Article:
Marathon convention leaves GOP without pick to face Walz
- Blog Post by: Rachel E. Stassen-Berger
- April 22, 2012 - 11:34 AM
A marathon endorsing convention in southern Minnesota concluded, for now, without a Republican pick to face Democratic U.S. Rep. Tim Walz.
After a dozen hours, and nearly two dozen ballots, First District Republicans gave neither state Sen. Mike Parry or longtime conservative activist Allen Quist with enough votes to claim victory, according to reports in local newspapers. The contest captured Minnesota political geek attention into the wee hours, as reporters and attendees tweeted ballot by ballot news and parliamentary fights that ended at 2 a.m. with plans to resume the fight in a few weeks.
To win the GOP endorsement, Parry or Quist would have needed votes from 60 percent of the vote from convention delegates and neither candidate reached that margin after 23 ballot votes.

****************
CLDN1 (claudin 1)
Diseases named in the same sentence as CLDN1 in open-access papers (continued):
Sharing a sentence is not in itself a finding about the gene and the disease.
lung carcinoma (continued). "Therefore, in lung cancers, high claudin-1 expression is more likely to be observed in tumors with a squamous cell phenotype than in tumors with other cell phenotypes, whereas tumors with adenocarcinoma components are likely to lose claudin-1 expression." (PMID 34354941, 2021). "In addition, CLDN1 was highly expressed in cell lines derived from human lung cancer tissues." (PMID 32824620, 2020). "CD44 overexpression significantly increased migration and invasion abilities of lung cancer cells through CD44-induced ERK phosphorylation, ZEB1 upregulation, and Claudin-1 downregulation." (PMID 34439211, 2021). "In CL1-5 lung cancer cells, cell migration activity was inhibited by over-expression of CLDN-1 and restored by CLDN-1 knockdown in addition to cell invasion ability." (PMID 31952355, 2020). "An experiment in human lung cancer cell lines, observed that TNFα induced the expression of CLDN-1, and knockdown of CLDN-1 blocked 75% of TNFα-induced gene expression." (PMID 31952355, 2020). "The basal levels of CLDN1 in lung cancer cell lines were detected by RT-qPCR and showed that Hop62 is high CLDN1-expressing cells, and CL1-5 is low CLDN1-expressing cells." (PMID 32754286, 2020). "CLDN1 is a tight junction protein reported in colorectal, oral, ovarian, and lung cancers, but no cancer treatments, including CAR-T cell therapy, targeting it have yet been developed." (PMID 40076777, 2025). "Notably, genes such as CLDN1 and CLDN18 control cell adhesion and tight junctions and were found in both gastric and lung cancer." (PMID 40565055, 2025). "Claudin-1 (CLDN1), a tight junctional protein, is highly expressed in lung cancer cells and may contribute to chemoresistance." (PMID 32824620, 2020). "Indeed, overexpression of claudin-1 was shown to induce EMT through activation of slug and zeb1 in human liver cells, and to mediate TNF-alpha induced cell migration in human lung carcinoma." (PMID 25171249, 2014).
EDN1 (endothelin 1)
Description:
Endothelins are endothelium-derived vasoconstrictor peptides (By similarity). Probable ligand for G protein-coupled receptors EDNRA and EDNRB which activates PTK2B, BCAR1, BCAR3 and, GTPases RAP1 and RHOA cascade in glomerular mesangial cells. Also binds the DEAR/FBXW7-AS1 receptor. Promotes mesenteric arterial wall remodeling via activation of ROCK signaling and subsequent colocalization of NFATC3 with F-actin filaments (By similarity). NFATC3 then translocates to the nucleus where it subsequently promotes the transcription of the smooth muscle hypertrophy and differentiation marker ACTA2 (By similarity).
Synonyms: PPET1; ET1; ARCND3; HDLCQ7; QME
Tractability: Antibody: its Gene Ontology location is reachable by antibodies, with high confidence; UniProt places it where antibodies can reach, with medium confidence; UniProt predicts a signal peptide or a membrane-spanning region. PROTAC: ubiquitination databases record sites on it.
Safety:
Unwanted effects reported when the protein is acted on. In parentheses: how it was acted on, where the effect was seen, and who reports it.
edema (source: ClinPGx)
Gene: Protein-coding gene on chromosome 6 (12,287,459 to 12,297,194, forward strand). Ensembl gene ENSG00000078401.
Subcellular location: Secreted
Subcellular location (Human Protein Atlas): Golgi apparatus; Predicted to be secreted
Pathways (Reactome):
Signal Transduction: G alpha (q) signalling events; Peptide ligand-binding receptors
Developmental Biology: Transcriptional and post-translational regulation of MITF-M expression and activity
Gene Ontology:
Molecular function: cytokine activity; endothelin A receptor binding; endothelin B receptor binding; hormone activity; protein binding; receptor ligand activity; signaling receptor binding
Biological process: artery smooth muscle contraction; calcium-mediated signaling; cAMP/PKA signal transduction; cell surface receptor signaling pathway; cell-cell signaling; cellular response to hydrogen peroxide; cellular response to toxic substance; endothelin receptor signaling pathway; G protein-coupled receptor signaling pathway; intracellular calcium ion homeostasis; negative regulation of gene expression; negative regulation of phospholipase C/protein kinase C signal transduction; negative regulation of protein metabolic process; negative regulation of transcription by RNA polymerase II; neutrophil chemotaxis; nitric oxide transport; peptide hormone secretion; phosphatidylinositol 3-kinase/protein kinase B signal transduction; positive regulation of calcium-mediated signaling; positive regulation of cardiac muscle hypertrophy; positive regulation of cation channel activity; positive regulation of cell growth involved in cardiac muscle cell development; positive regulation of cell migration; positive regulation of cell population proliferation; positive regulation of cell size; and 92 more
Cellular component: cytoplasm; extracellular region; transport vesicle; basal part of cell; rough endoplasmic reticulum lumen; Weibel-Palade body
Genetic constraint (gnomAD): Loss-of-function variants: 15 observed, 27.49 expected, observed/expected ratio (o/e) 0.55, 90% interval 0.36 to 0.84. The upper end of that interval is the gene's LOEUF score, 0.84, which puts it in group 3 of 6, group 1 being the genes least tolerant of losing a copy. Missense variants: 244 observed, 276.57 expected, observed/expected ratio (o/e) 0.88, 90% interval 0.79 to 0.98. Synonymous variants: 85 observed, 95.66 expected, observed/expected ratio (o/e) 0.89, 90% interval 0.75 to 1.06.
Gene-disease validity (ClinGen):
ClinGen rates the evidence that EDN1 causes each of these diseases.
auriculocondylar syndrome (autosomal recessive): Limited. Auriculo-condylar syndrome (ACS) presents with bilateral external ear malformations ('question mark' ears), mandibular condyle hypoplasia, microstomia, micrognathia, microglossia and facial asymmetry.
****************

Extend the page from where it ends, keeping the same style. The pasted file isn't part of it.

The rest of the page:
The epic fight caused flashbacks of Minnesota convention fights from the ages.
From the Rochester Post Bulletin: "Several said it was the longest battle they could recall since at least 1982 when Tom Hagedorn and Arlen Erdahl squared off. It surpassed the 12 ballots cast in the heated Republican endorsement face-off between Tim Pawlenty and Brian Sullivan in 2002. It also outlasted the 14 ballots in the 1996 GOP endorsement battle for U.S. Senate between Rudy Boschwitz and Bert McKasy."
From the New Ulm Journal: "It's not the first time a convention has lasted for double digit votes. In 2002, former Gov. Tim Pawlenty and Brian Sullivan went 12 rounds over 17 hours. Pawlenty eventually won the election. In 1996, Rudy Boschwitz and Bert McKasy went 17 rounds in a U.S. Senate race that ended in no endorsement. Finally, the 1974 8th Congressional District race between Sen. Tony Perpich and Jim Oberstar went 30 to 40 voting rounds over two days."
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